FY23/24 Q1: Quarterly insights 

a group of coworkers looking at the computer screen
To help you stay ahead of the curve, we’ve distilled an array of insights, reports and thought leadership across the world of work, enabling your organisation to understand the challenges and opportunities ahead. 
Below, we explore the key trends that could influence your workforce strategy in the months ahead.

ChatGPT and other AI integrations

ChatGPT, and Generative AI in general, continues to dominate conversations – and the world of work is no exception. 
Businesses have moved quick to try and realise the benefits that this technology can offer. Organisations are designing and releasing versions of ChatGPT that has been indexed against the company’s own data, which is kept in their own environment so there are no data security leaks and no facts are made up. KPMG is one of the latest, with their version of ChatGPT, KymChat, released internally in March and now being packaged and released to clients so they can tailor it to their business environment and content.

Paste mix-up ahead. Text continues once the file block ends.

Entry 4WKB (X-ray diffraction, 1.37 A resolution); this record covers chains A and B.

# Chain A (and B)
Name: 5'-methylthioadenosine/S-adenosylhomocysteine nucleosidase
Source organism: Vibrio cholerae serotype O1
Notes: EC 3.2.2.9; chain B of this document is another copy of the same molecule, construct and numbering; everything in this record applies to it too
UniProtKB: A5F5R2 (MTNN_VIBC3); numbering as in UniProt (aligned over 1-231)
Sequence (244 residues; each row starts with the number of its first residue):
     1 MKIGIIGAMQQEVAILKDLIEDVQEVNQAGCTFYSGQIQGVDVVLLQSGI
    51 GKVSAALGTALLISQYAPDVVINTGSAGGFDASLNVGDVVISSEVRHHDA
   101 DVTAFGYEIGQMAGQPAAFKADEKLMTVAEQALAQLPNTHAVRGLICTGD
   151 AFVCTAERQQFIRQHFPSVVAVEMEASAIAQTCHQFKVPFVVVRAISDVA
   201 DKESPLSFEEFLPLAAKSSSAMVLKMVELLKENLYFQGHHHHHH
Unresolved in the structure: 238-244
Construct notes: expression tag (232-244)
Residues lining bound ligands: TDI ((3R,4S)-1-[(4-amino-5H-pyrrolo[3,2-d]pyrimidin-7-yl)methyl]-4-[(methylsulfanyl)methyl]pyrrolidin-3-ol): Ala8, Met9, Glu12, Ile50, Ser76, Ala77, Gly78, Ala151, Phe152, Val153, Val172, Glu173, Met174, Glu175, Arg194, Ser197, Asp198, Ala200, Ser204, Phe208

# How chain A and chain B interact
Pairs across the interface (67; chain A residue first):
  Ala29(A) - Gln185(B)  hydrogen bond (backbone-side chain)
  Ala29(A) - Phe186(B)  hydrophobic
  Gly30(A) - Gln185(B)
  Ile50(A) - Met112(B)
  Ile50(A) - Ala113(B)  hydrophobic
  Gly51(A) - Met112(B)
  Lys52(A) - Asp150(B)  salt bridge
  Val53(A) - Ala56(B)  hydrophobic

As talent shortages continue, many companies are looking for ways to streamline their hiring processes and cut administrative costs wherever possible. Automation enables teams to eliminate the elements of ‘busy work’, freeing up professionals to work on the more nuanced elements of talent acquisition, including direct human interaction. 
Integrating ChatGPT in addition to other AI-enabled features as part of an evolving HR tech stack will support talent teams in their efforts to fully digitise the hiring process.